Hardened Carbon Steel (1060/1055)
The workhorse of the linear bearing industry, especially for ball bearings, this shafting is hardened to RC60 and above and is a mainstay for linear ball bearings; however, it is not always as advantageous when it comes to self-lubricating plain bearings, where aluminum shafting or stainless steel shafting dominates. Since linear plain bearings do not require oil, the steel will effectively corrode over time if not under perfect conditions, which makes ball bearings a better match because they do require maintenance and scheduled oiling. With that being said, hardened carbon steel is a more rigid material than aluminum, although most engineers and manufacturers within the plain bearing industry would still direct customers to a stainless product if aluminum was not rigid enough for certain unsupported applications. If you are using drylin components, E7 is a great liner material for dry running with hardened carbon steel.
Carbon fiber is a very uncommon linear shaft material, yet it is available—at least from igus®. Most applications that use carbon fiber shafting either involve a non-magnetic material (often in medical imaging machinery), or something that requires ultra-low weight and strength. A shaft with a diameter of 20mm weighs only 0.17kg, so when compared to a 20mm steel shaft, which weighs 2.46kg, there is a huge weight difference.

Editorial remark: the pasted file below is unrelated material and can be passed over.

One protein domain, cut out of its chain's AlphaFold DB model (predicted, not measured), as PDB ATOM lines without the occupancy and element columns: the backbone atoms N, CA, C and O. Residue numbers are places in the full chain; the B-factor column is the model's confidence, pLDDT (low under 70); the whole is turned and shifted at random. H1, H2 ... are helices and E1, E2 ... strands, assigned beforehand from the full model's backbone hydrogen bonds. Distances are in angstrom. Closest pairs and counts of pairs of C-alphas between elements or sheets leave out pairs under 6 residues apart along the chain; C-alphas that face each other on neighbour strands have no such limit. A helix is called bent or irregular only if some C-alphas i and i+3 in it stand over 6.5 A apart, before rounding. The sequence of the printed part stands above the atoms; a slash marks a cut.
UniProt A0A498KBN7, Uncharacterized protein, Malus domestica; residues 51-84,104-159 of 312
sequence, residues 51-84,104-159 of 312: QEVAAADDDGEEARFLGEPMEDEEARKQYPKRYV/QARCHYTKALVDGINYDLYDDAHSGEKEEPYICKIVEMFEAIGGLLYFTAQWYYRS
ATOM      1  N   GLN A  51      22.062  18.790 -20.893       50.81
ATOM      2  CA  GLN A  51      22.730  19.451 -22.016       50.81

Another thing to consider is that the price for carbon fiber is very high in contrast to the other materials above—about five times the cost of aluminum and one and a half times the cost of 316 stainless steel. If you are searching for a lightweight shaft that will not be as expensive, another possible solution could be a hollow aluminum shaft (AWMR), which is nearly twice as heavy (regarding the above example, it would be .32kg) yet still much lighter than steel. As far as I know, linear ball bearings cannot run on this material, although plastic plain bearings can. Our iglide® J standard JUM liners work well on this material, as do our press-fit L250 bearings.
There are a lot of materials available for your linear project, and I hope that all of this information hasn’t been too overwhelming; however, I hope that this has helped narrow your choices down. Linear plain bearings perform differently on different shaft materials, so having a proper knowledge of which shaft material will work best with a particular linear bearing is essential in ensuring the most efficient operation possible for your application.
If you are still curious about linear bearings, and the possibility of using linear plain bearings, I highly recommend watching this video on how to use the drylin linear bearing configurator , which compares the different materials for lifetime and friction-force requirements.